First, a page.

One of my big goals for the first quarter of this year was to purge my wardrobe using the Marie Kondo method. If you haven’t yet read The Life Changing Method of Tidying Up, the basic principle is that you gather all items of a certain category in one place. Then you hold each item in your hands and ask yourself, “Does this bring me joy?” If it doesn’t, then out it goes.
I knew that this was going to be a daunting task, and so I scheduled it for a day of my spring break when I had absolutely nothing else planned. I took every piece of clothing, shoes and accessories (not jewelry) out of our closet, dresser and the guest room closet and dresser and dumped them into a pile on the bed and floor.
I ruthlessly picked up each piece and asked myself first, “Does this bring my joy?” If I didn’t feel a strong pull either way, I then asked myself, “How did this make me feel the last time I put it on?” Then I tried to picture myself wearing it. If the feeling was at all negative, I decided whether the object was worth trying to sell or whether it should be donated or thrown away.
Four hours later, I had put everything back into my closet and dresser drawers, folding and organizing according to the KonMari techniques described in the book. For reference sake, our closet is 6’6″ long, and our dresser is the big IKEA Hemnes, of which I use half. Before the purge, all of my wardrobe real estate was stuffed. Afterwards, I was left with one completely empty closet shelf 3′ wide and a nearly empty big drawer in the dresser. The closet rods have plenty of wiggle room. I got rid of a lot of stuff, some of which I’d been holding onto for over a decade, and it felt really good.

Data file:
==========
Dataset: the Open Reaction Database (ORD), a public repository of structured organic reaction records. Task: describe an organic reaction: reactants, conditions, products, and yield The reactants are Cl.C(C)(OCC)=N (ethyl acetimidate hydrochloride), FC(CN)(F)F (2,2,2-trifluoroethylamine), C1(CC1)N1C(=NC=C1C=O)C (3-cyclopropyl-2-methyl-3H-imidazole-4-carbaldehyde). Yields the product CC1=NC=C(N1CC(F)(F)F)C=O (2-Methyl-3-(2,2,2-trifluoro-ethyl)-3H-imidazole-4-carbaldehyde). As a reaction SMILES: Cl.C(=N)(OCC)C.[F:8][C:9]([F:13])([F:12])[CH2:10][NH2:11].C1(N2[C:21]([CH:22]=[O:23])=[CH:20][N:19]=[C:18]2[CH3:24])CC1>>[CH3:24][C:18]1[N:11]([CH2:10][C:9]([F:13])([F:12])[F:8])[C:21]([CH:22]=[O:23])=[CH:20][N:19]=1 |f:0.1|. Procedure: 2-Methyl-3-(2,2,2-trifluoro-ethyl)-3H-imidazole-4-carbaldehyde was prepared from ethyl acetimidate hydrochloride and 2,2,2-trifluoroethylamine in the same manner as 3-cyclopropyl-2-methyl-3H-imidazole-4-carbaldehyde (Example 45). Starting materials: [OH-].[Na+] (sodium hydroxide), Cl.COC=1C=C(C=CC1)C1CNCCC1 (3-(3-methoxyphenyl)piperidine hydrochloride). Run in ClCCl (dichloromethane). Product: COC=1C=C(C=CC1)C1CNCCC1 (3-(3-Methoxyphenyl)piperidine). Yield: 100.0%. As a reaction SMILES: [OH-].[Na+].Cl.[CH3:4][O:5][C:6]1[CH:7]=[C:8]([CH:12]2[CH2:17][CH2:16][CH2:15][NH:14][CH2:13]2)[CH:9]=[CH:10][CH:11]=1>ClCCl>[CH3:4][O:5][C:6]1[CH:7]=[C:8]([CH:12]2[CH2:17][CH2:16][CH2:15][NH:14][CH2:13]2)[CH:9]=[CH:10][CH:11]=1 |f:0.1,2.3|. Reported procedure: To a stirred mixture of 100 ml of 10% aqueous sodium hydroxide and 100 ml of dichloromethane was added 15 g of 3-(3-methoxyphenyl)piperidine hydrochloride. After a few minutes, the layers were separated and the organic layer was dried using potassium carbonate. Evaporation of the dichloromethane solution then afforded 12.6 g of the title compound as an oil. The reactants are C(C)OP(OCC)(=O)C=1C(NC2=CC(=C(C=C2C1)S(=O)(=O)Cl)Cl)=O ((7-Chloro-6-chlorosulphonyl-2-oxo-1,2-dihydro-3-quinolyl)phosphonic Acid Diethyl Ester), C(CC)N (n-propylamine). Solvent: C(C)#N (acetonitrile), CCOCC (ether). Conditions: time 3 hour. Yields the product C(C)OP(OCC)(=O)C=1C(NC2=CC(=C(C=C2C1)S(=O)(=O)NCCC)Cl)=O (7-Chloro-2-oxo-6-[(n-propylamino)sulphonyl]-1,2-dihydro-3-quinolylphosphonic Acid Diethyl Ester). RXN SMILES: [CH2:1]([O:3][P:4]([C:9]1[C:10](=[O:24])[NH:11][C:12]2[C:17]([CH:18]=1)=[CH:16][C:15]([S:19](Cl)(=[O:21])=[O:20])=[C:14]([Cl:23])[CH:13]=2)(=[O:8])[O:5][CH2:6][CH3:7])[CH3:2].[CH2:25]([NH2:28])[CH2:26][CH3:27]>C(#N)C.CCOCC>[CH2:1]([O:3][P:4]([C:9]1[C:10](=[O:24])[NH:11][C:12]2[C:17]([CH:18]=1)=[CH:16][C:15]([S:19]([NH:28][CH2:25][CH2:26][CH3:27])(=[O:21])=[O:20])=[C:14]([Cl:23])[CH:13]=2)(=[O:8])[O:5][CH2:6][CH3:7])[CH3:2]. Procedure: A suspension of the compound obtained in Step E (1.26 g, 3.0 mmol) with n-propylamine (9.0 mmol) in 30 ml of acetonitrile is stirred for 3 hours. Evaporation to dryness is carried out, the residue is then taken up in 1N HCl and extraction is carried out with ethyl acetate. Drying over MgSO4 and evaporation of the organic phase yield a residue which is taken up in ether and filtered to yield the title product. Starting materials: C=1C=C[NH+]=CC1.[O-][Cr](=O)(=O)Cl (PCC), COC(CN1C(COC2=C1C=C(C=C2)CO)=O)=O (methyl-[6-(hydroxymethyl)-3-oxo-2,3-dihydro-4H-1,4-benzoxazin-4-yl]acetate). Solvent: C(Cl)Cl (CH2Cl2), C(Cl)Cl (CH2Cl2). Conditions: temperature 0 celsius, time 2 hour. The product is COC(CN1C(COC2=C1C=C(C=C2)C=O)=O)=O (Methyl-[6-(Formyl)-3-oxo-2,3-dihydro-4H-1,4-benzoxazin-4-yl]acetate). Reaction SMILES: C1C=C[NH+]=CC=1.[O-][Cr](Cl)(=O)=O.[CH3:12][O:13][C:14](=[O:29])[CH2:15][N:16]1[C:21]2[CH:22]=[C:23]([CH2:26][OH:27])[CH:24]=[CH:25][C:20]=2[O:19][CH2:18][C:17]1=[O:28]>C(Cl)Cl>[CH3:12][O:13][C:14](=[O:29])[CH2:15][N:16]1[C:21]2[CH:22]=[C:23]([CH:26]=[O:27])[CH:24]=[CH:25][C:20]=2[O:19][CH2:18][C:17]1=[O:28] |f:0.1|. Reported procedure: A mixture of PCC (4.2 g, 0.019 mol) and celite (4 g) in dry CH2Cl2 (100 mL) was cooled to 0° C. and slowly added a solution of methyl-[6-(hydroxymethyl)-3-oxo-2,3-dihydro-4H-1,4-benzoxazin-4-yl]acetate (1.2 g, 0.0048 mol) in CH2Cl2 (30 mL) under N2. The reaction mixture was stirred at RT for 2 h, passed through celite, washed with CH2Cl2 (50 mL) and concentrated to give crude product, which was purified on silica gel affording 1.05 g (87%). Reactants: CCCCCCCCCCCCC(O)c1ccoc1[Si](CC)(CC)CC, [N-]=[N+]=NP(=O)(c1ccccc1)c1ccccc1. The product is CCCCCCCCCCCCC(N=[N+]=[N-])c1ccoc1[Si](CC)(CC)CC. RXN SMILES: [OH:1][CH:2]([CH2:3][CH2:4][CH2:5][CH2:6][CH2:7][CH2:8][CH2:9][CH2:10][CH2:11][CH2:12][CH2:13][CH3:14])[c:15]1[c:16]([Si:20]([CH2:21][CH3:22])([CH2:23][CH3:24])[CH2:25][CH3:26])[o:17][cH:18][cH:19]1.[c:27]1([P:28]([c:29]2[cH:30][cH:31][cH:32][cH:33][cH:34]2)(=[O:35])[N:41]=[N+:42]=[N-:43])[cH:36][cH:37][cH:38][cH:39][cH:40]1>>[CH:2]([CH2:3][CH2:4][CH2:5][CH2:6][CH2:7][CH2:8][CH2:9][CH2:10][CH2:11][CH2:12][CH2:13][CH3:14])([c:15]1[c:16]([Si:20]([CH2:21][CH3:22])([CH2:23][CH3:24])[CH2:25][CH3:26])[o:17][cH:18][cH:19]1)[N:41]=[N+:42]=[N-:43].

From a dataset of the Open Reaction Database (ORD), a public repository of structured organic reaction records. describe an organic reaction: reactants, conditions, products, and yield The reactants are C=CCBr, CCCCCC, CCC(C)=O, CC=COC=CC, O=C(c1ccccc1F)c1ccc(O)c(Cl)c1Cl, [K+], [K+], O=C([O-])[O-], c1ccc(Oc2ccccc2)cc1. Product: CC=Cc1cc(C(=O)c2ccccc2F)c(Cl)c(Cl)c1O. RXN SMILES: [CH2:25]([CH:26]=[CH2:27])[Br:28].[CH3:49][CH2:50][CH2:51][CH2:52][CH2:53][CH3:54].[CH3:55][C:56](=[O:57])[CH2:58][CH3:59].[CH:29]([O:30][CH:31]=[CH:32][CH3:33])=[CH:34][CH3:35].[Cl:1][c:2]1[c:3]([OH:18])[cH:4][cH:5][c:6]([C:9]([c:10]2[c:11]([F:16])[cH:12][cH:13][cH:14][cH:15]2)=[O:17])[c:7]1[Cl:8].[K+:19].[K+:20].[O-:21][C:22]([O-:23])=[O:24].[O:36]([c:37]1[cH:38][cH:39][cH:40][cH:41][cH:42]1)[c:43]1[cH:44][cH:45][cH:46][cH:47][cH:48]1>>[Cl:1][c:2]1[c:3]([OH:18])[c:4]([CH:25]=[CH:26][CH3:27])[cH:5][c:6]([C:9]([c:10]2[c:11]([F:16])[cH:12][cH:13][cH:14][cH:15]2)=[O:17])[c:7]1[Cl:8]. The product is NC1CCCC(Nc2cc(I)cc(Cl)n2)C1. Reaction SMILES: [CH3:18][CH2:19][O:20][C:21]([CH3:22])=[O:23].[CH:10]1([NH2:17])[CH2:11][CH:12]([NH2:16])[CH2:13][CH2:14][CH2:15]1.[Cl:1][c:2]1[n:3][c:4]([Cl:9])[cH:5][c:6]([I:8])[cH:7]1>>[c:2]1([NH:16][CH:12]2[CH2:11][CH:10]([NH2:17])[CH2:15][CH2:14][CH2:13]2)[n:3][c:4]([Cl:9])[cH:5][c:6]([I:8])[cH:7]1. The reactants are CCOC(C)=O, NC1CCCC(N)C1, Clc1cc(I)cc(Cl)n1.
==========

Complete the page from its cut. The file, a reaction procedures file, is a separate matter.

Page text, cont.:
Most of the items that remain are ones I truly love. I did keep a few things out of necessity that I plan to replace. The process helped me to identify what types of clothes I really like to wear and also what gaps need to be filled. I have a strong desire to be much more intentional about my purchases. I don’t shop a lot, but when I do, I tend to make decisions under pressure or motivated by sale prices. This process helped me to realize that several of my favorite pieces were ones that I’d purchased full price (gasp!) at Anthropologie.
I also made a concentrated effort to alter items I loved that didn’t fit quite right. I found a great tailor and have been bringing him two pieces at a time, beginning with jeans, and having the waists nipped in and the hems slimmed and shortened. Each alteration is around $20, which adds up, but it’s been so worth it. I don’t know why I’ve resisted alterations for so long.
Now that my closet is looking pretty bare and spring is upon us, I have been doing some virtual shopping and planning for which pieces I want to add. For the time being, I plan to stick to neutrals so I can capitalize on mixing and matching. My focus is on pieces that are work appropriate but can also be dressed down for the weekend.
Have you read The Life Changing Magic of Tidying Up? If so, have you started on the process? What was your closet purging experience like?